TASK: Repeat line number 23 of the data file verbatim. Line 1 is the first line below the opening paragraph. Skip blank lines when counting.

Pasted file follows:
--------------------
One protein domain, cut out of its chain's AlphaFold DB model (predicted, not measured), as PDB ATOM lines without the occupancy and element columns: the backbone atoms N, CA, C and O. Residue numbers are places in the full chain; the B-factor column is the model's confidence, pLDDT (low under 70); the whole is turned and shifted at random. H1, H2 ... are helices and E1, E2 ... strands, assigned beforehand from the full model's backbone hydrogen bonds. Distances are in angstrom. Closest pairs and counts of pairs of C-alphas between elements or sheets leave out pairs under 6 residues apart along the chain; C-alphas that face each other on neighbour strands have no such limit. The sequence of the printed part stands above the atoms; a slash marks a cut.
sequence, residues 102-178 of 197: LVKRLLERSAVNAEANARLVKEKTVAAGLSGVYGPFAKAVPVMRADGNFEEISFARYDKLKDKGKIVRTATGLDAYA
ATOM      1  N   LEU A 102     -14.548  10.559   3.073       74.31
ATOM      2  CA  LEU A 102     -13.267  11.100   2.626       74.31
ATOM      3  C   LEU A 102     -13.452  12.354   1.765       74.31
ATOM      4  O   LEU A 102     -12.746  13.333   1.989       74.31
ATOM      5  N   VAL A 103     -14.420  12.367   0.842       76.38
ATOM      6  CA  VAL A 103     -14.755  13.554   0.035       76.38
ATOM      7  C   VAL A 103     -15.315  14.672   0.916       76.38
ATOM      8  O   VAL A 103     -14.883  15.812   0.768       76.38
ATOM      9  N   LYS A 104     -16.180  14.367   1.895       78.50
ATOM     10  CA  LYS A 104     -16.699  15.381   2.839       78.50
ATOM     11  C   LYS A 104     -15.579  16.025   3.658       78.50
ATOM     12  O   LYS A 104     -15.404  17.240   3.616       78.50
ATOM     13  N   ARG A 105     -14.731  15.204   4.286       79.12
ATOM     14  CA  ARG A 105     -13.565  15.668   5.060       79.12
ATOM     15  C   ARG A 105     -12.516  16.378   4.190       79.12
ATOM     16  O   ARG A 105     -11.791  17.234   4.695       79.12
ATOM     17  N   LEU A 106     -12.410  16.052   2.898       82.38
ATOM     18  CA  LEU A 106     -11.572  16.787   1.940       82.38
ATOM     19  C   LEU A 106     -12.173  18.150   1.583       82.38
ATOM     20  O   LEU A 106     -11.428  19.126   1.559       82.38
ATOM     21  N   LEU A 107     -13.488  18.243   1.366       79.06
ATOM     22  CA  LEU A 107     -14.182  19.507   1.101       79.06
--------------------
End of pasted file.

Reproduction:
ATOM     22  CA  LEU A 107     -14.182  19.507   1.101       79.06